Old Maps and Event

Hi guys, quick write-up for some small things that have been going on.

  • Minigames have been re-enabled on the Event server.
  • Old maps have been causing the event server to crash when people were exploring them, and it’s been prettying annoying. This is now fixed as all maps have been re-converted from their 1.12 format to the new 1.13 world format!

If you want the technical solution (and backstory) to how I fixed the old maps, keep reading…

As we moved from 1.12 to 1.13 how blocks get stored in region files changed. Blocks are no longer stored as numerical IDs, but rather now as words. For example, “1” is now “minecraft:stone”. Now, the conversion for this was supposed to be pretty straight-forward, chunks get converted as a player steps into the chunk for the first time prior to conversion. Except, this was causing the server to crash.

So, after months of this happening I was getting pretty frustrated. I tried converting the maps in single player to the new world formats, or using “MinecraftRegionFixer”, but all they did was cause the chunks to completely regenerate to nothing. Up to 25% of the maps were getting regenerated.

Then I found out that Minecraft servers have a –forceUpdate flag (From this link) that can be used to convert worlds, so I tried that using Vanilla. Same problem. Then I found something else that said maps that were generated when running SpigotMC (An extension of Bukkit) had to be updated using SpigotMC. But, this is what we were doing originally, and it was crashing the server…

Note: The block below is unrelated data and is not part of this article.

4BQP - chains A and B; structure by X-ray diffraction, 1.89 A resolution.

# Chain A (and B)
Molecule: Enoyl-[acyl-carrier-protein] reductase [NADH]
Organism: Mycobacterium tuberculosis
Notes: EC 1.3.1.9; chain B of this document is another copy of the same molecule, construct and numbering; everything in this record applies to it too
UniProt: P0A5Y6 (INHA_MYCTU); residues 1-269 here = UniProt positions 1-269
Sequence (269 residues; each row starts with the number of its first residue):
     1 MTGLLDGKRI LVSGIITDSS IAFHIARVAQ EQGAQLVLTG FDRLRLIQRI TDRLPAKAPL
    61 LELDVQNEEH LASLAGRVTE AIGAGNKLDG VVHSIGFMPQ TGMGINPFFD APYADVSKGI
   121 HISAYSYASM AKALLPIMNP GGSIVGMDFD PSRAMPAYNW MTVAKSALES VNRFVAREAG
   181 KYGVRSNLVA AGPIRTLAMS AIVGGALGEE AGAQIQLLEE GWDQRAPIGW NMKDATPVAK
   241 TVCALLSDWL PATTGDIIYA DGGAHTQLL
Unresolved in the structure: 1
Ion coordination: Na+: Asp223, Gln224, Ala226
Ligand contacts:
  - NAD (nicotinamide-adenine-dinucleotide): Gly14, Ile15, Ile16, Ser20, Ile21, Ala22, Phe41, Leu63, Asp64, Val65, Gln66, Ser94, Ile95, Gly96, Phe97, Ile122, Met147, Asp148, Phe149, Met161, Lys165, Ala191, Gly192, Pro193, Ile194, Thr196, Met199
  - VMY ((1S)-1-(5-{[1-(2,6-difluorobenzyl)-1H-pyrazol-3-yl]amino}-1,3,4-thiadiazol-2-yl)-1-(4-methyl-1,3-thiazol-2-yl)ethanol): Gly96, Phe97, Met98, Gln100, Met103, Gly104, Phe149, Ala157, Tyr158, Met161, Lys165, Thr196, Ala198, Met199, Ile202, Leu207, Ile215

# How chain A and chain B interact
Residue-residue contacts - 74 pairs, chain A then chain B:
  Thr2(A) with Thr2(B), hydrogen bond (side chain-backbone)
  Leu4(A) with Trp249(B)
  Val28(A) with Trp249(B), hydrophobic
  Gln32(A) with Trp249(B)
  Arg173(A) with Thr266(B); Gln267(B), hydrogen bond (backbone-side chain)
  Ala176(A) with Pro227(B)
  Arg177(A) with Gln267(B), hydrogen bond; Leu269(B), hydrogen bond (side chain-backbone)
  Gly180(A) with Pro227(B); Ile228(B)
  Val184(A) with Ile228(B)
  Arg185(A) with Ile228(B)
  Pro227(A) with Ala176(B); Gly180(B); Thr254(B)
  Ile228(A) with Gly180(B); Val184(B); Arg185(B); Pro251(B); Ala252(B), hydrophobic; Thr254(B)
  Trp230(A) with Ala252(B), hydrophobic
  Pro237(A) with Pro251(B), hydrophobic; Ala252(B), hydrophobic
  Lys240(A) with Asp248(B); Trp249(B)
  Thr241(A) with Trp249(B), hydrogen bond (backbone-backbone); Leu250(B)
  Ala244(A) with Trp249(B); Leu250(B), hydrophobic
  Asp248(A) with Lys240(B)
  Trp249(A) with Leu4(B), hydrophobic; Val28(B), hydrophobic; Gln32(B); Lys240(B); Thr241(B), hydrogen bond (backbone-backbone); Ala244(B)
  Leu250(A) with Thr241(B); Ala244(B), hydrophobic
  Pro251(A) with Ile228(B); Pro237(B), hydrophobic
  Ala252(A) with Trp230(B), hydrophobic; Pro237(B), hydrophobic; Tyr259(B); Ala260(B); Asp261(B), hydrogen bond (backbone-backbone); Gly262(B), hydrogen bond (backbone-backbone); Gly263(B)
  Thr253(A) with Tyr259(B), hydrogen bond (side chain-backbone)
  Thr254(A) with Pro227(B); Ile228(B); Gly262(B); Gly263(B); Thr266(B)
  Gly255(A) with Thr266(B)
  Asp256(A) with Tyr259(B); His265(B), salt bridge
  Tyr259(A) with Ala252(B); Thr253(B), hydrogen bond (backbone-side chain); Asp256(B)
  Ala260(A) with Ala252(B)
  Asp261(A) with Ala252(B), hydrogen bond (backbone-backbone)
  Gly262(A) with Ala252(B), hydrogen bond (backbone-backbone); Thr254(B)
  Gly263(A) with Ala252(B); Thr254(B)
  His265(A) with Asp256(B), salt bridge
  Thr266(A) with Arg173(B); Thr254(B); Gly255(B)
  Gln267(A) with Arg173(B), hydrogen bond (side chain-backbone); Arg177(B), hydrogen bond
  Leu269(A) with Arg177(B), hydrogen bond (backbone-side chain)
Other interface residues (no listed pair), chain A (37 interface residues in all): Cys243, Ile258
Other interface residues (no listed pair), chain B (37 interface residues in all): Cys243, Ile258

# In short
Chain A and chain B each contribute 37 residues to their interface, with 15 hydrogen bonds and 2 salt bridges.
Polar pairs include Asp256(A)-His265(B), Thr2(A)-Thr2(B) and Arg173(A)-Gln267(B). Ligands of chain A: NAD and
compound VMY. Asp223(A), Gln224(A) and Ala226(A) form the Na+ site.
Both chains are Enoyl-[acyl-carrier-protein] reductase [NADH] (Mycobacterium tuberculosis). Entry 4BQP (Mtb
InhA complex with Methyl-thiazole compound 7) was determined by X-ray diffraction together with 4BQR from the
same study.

If your server is/was a Spigot server you will need to use CraftBukkit/Spigot to convert the world. Spigot in 1.12 didn’t set the “LightPopulated” flag, so that vanilla Minecraft will reset those chunks.

The solution was to use SpigotMC and the –forceUpdate flag on all of the old maps since 1.5 (When we started using SpigotMC), and 72 hours later, all the maps are good to go.

Rant over.

Enjoy 🙂

1 thought on “Old Maps and Event”

  1. This just goes to show how much work Roboto does behind the scenes that most of us never get to hear about. Thanks, Roboto!

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